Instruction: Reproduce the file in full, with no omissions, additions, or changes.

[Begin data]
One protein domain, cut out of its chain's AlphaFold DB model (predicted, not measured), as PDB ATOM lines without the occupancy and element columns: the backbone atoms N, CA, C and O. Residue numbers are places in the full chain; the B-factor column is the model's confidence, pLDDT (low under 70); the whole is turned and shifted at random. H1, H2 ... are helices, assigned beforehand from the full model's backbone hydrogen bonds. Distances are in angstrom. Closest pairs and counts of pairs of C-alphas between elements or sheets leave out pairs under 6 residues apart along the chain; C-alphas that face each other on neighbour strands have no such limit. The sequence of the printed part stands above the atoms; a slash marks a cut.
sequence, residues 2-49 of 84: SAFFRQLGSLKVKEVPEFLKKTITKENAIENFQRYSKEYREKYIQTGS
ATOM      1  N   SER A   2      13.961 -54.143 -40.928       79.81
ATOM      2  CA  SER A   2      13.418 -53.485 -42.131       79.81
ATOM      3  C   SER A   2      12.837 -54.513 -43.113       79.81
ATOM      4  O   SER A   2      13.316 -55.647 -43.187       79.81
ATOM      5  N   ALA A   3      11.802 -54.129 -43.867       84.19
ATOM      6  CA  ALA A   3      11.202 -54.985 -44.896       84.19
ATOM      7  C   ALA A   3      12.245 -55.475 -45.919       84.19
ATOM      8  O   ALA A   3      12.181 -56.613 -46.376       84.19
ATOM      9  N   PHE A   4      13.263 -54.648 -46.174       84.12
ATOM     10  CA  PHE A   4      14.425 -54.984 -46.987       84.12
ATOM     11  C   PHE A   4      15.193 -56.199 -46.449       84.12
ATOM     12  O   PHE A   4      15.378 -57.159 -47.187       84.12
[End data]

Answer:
One protein domain, cut out of its chain's AlphaFold DB model (predicted, not measured), as PDB ATOM lines without the occupancy and element columns: the backbone atoms N, CA, C and O. Residue numbers are places in the full chain; the B-factor column is the model's confidence, pLDDT (low under 70); the whole is turned and shifted at random. H1, H2 ... are helices, assigned beforehand from the full model's backbone hydrogen bonds. Distances are in angstrom. Closest pairs and counts of pairs of C-alphas between elements or sheets leave out pairs under 6 residues apart along the chain; C-alphas that face each other on neighbour strands have no such limit. The sequence of the printed part stands above the atoms; a slash marks a cut.
sequence, residues 2-49 of 84: SAFFRQLGSLKVKEVPEFLKKTITKENAIENFQRYSKEYREKYIQTGS
ATOM      1  N   SER A   2      13.961 -54.143 -40.928       79.81
ATOM      2  CA  SER A   2      13.418 -53.485 -42.131       79.81
ATOM      3  C   SER A   2      12.837 -54.513 -43.113       79.81
ATOM      4  O   SER A   2      13.316 -55.647 -43.187       79.81
ATOM      5  N   ALA A   3      11.802 -54.129 -43.867       84.19
ATOM      6  CA  ALA A   3      11.202 -54.985 -44.896       84.19
ATOM      7  C   ALA A   3      12.245 -55.475 -45.919       84.19
ATOM      8  O   ALA A   3      12.181 -56.613 -46.376       84.19
ATOM      9  N   PHE A   4      13.263 -54.648 -46.174       84.12
ATOM     10  CA  PHE A   4      14.425 -54.984 -46.987       84.12
ATOM     11  C   PHE A   4      15.193 -56.199 -46.449       84.12
ATOM     12  O   PHE A   4      15.378 -57.159 -47.187       84.12